United Kingdom
Local time: 19:26
Member (2008)
Italian to English
TOPIC STARTER
hmm Oct 19, 2008

Williamson wrote:

of seeing this nativeness issue pop up time and again. Is this the only marketing element English translators have : being native?
I am not going to waste time discussing it. It is a fact that the end-customer does not care who translated his/her document as long as it meets his/her expectations.


I suppose not - if what the end user expects is a bad translation that will make them look bad.

More probably, the end user is not in a position to know the difference between a correct, competent translation that is free of basic grammatical and spelling errors, and one that is not.

When the end user cannot check, that's where the charlatan translator moves in, exploiting the end-user's trust that the translator is genuinely competent.

[Edited at 2008-10-19 09:51]


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Lawyer-Linguist  Identity Verified
Portugal
Local time: 19:26
Dutch to English
+ ...
You're missing the point ... Oct 19, 2008

Williamson wrote:

of seeing this "nativeness" issue pop up time and again. Is this the only marketing element English translators have : "being native, translations by a native"?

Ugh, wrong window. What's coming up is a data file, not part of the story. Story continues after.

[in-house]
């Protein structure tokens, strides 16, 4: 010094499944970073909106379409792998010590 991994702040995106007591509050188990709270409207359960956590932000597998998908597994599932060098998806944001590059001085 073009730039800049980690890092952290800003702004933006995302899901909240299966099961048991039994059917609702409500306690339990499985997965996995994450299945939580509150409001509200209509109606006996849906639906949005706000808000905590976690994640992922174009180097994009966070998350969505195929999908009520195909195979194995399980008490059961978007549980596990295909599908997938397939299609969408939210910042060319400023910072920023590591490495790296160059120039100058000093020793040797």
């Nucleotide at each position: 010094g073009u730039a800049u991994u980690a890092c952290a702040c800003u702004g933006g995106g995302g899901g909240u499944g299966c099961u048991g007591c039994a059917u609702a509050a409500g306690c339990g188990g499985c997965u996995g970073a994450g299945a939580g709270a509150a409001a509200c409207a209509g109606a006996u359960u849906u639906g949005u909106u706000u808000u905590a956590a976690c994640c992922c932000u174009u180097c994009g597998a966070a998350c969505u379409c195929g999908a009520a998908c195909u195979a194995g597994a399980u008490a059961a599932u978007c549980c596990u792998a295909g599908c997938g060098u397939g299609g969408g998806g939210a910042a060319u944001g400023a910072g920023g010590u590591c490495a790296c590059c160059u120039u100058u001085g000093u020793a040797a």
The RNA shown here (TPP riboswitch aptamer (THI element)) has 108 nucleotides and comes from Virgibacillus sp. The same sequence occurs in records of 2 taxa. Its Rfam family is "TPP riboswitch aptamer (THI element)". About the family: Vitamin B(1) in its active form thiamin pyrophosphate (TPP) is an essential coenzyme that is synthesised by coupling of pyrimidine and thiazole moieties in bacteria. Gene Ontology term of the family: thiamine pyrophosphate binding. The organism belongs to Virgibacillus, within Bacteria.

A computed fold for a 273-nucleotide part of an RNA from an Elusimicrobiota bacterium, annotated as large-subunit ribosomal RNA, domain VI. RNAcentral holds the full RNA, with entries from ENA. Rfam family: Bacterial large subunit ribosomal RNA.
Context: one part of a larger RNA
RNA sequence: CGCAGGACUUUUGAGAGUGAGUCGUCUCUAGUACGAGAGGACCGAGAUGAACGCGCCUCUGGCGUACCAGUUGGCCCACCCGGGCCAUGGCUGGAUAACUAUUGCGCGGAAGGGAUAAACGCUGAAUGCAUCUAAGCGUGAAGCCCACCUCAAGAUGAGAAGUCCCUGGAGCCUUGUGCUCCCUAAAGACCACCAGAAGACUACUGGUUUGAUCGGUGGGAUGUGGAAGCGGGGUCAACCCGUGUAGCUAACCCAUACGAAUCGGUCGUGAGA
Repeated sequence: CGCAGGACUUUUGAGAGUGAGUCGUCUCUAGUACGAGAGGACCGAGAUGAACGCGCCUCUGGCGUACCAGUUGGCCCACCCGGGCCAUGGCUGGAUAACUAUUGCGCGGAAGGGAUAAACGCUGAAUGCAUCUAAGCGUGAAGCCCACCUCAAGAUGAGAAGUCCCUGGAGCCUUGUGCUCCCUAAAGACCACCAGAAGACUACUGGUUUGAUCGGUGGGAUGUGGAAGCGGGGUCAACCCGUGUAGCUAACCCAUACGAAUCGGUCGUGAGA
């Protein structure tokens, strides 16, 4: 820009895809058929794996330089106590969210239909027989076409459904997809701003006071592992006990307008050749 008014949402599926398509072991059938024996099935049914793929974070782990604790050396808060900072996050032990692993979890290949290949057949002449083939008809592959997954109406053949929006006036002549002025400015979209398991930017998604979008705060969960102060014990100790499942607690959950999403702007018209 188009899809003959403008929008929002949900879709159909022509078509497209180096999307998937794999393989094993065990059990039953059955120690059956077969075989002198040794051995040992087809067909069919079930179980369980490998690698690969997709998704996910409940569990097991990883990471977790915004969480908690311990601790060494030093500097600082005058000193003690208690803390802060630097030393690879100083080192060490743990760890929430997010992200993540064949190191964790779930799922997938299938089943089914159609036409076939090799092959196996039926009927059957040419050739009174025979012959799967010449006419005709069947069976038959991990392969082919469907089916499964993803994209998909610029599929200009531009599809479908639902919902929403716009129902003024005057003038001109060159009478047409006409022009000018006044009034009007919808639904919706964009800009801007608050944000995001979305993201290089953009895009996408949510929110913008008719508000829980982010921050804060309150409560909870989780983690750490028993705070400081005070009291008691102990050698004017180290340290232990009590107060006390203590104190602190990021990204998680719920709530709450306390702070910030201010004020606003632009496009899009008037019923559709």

I am not going to waste time discussing it. It is a fact that the end-customer does not care who translated his/her document as long as it meets his/her expectations.


[Edited at 2008-10-19 09:40]


... but, of course, that's possibly because you're soooooooo tired.

Tom's post is about people passing themselves off as native English translators, not the age-old debate on whether translators should only work into their native language.

You don't pass yourself off as a native speaker of English on your profile, so in your case customers know what they are potentially letting themselves in for, which is not the case with false advertising.